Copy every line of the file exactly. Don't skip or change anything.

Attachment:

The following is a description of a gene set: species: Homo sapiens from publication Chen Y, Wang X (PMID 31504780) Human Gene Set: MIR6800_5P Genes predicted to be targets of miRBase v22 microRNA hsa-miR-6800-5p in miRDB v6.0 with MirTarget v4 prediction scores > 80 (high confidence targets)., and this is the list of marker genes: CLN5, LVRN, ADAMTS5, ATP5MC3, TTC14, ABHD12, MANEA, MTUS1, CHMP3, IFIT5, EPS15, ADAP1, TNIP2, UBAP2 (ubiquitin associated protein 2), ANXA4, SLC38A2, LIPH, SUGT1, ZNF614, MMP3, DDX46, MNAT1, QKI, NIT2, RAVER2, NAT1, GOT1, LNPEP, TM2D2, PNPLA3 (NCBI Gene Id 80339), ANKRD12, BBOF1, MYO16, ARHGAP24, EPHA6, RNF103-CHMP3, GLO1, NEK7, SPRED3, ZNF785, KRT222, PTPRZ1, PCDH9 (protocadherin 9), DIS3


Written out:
The following is a description of a gene set: species: Homo sapiens from publication Chen Y, Wang X (PMID 31504780) Human Gene Set: MIR6800_5P Genes predicted to be targets of miRBase v22 microRNA hsa-miR-6800-5p in miRDB v6.0 with MirTarget v4 prediction scores > 80 (high confidence targets)., and this is the list of marker genes: CLN5, LVRN, ADAMTS5, ATP5MC3, TTC14, ABHD12, MANEA, MTUS1, CHMP3, IFIT5, EPS15, ADAP1, TNIP2, UBAP2 (ubiquitin associated protein 2), ANXA4, SLC38A2, LIPH, SUGT1, ZNF614, MMP3, DDX46, MNAT1, QKI, NIT2, RAVER2, NAT1, GOT1, LNPEP, TM2D2, PNPLA3 (NCBI Gene Id 80339), ANKRD12, BBOF1, MYO16, ARHGAP24, EPHA6, RNF103-CHMP3, GLO1, NEK7, SPRED3, ZNF785, KRT222, PTPRZ1, PCDH9 (protocadherin 9), DIS3